Local Government


WHAT:            A final expansion to the world’s largest water recycling facility, the Groundwater Replenishment System (GWRS), is complete, producing 130 million gallons of water a day – enough water to serve nearly one million people in Orange County. The GWRS now recycles 100 percent of local reclaimable wastewater flows, an industry first and unheard of with other wastewater recycling projects. This expansion maximizes water recycling efforts and increases drinking water supplies for the region.

VISUALS:       Coffee, iced tea, and lemonade station made with GWRS water – first-time refreshments made with GWRS water are being offered  

  • Tours of the advanced water purification process
  • Purified water tastings and bottled GWRS water
  • Interviews with elected officials and water and wastewater professionals

WHO:              More than 300 people in attendance.  Federal officials: Representative Katie Porter (CA-47), Representative Lou Correa (CA-46), and Representative Young Kim (CA-40).  State officials: Assemblywoman Sharon Quirk-Silva (District 67), Assemblywoman Cottie Petrie-Norris (District 73), and Assemblyman Tri Ta (District 70) Officials from the Orange County Water District and Orange County Sanitation District Mayors, City Managers, Elected Officials, and Representatives from Orange County cities, the County of Orange, water agencies, State Water Resources Control Board, Santa Ana Regional Water Quality Control Board, and Office of Governor Newsom                         

WHEN:            Friday, April 14, 2023, from 11:00 a.m. to 1:00 p.m.  

WHERE:         Orange County Water District, 18700 Ward Street, Fountain Valley, CA 92708

Advanced Registration Required  info@ocwd.com


Groundwater Replenishment System (GWRS)

The GWRS made history when it came online in 2008, overcoming the stigma associated with these types of projects and bringing water reliability to Orange County. It started producing 70 million gallons of water per day (MGD) in January 2008, increased production to 100 MGD after an initial expansion was completed in May 2015, and since inception, has produced more than 400 billion gallons of water and counting. In 2023, the GWRS celebrated its 15th “crystal” anniversary. The facility takes highly treated wastewater from the Orange County Sanitation District (OC San) that would have previously been discharged into the Pacific Ocean and purifies it using a three-step advanced treatment process consisting of microfiltration, reverse osmosis, and ultraviolet light with hydrogen peroxide. The result is crystal-clear, high-quality water that meets all state and federal drinking water standards.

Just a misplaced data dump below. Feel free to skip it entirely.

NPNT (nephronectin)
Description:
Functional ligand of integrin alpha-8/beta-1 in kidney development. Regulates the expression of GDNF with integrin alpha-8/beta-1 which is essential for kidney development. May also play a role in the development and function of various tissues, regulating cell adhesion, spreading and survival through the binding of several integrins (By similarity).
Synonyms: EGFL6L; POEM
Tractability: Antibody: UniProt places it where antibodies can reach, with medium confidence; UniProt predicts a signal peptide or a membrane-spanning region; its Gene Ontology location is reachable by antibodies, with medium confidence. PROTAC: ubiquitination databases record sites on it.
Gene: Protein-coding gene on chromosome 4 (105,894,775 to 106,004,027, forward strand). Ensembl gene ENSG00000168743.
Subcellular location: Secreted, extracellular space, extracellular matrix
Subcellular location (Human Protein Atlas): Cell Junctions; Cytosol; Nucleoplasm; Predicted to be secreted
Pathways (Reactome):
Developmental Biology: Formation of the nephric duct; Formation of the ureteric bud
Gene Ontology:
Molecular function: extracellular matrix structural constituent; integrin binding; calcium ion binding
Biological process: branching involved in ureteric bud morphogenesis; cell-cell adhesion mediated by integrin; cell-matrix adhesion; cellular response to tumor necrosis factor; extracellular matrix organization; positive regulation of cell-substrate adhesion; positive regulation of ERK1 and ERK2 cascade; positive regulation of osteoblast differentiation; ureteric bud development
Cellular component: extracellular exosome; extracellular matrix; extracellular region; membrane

GWRS water is pumped to recharge basins in Anaheim, where it naturally percolates into the Orange County Groundwater Basin, managed by Orange County Water District, and becomes part of the drinking water supply for 2.5 million people in the north and central Orange County. GWRS water is also sent to injection wells located along Orange County’s coast to create a seawater intrusion barrier that protects groundwater supplies. It creates a new, drought-proof water supply, decreases the region’s dependence on imported water, and reduces the amount of treated wastewater sent to the ocean. For more information about the GWRS, please visit www.ocwd.com/gwrs

Orange County Water District (OCWD)

The Orange County Water District is committed to enhancing Orange County’s groundwater quality and reliability in an environmentally friendly and economical manner. The following cities rely on the groundwater basin, managed by OCWD, to provide 85% of their water demands: Anaheim, Buena Park, Costa Mesa, Cypress, Fountain Valley, Fullerton, Garden Grove, Huntington Beach, Irvine, La Palma, Los Alamitos, Newport Beach, Orange, Placentia, Santa Ana, Seal Beach, Stanton, Tustin, Villa Park, Westminster, and Yorba Linda. For more information about OCWD, please visit www.ocwd.com.

Orange County Sanitation District (OC San)

Orange County Sanitation District is a public agency that provides wastewater collection, treatment, and recycling for approximately 2.6 million people in central and northwest Orange County. OC San is a special district that is governed by a 25-member Board of Directors composed of 20 cities, four special districts, and one representative from the Orange County Board of Supervisors. OC San has two operating facilities that treat wastewater from residential, commercial, and industrial sources. For more information on OC San, please visit www.ocsan.gov.

3 replies »

  1. What is the cost per gallon of water for this program? How much electricty or fossil fuel does it use per gallon of water? Is it sustainable?